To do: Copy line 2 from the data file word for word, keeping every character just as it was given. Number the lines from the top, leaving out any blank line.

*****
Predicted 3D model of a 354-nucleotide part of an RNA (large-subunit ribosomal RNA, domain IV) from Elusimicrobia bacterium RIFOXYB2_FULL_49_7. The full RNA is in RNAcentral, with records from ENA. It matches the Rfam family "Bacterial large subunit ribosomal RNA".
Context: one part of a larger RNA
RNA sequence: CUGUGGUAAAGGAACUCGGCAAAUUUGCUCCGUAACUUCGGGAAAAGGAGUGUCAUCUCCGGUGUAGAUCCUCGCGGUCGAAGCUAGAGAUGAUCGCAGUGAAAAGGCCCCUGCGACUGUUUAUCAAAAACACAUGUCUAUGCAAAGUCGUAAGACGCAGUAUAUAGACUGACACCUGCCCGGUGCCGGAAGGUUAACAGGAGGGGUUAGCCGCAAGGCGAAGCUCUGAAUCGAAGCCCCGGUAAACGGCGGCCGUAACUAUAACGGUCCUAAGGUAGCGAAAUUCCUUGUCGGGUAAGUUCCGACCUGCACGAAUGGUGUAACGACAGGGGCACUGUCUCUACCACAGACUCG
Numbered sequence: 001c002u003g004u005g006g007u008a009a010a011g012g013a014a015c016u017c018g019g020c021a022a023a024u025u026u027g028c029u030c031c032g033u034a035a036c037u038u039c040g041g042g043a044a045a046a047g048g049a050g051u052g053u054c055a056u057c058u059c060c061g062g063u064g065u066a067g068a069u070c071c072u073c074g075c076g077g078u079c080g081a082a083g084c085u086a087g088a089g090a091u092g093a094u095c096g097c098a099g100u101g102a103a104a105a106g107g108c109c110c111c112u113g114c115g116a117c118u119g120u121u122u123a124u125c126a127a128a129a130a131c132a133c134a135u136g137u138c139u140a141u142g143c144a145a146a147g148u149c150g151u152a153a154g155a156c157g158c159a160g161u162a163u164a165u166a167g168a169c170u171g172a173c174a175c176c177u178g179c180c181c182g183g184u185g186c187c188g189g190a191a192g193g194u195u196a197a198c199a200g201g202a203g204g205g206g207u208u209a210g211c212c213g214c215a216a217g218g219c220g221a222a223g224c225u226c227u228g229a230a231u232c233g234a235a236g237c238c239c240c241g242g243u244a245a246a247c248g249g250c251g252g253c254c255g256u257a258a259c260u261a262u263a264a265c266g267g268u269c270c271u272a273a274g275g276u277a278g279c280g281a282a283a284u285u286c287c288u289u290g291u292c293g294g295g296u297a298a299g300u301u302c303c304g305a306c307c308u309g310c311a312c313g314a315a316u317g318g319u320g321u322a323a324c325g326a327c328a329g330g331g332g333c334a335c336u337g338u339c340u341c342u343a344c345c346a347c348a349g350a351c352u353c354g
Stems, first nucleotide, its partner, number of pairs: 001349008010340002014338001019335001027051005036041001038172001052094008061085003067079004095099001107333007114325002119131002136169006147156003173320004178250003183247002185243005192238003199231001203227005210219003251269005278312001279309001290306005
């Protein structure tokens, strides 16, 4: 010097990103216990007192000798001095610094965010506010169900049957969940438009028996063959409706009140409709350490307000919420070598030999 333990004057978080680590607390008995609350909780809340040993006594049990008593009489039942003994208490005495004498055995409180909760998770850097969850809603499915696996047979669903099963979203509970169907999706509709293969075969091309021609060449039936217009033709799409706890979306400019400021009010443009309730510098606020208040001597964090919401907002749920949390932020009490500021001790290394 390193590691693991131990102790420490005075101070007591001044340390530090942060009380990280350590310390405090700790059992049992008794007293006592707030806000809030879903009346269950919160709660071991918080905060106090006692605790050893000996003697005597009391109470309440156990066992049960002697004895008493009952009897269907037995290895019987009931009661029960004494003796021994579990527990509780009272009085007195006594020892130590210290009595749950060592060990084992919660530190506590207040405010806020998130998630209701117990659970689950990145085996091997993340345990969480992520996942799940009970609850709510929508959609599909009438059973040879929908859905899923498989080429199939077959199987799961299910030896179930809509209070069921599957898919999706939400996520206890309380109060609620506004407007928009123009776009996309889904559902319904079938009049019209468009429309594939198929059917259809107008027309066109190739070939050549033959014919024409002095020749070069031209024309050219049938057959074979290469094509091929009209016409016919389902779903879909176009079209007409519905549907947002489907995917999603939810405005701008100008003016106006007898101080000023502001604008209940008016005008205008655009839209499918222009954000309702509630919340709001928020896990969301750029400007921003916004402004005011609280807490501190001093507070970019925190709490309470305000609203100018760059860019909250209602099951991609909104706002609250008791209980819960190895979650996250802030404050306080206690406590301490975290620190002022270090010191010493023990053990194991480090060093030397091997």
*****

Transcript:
Context: one part of a larger RNA